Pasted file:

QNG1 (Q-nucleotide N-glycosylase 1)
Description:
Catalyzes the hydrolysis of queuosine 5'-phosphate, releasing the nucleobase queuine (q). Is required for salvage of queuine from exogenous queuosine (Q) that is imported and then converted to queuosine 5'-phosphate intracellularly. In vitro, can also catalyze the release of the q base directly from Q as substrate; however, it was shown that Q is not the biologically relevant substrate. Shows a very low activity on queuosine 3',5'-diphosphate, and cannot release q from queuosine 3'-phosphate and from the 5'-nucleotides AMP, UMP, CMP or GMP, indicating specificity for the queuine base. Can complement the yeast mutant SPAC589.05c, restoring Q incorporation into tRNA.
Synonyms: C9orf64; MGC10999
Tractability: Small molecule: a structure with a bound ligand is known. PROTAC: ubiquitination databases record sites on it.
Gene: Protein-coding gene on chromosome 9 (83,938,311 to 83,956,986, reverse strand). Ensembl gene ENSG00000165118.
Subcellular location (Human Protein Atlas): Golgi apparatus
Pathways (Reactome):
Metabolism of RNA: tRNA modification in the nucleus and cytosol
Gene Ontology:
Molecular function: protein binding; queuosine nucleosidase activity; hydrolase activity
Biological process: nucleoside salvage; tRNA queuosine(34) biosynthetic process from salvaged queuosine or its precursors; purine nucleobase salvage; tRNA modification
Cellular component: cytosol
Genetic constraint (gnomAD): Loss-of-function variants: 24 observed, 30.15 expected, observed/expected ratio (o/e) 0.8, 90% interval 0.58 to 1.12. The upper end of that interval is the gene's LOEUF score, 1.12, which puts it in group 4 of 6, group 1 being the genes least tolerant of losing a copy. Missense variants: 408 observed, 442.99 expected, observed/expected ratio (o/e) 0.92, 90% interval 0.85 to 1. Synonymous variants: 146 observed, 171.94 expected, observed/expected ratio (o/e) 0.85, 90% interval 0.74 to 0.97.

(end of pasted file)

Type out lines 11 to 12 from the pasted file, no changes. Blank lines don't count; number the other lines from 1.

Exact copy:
Molecular function: protein binding; queuosine nucleosidase activity; hydrolase activity
Biological process: nucleoside salvage; tRNA queuosine(34) biosynthetic process from salvaged queuosine or its precursors; purine nucleobase salvage; tRNA modification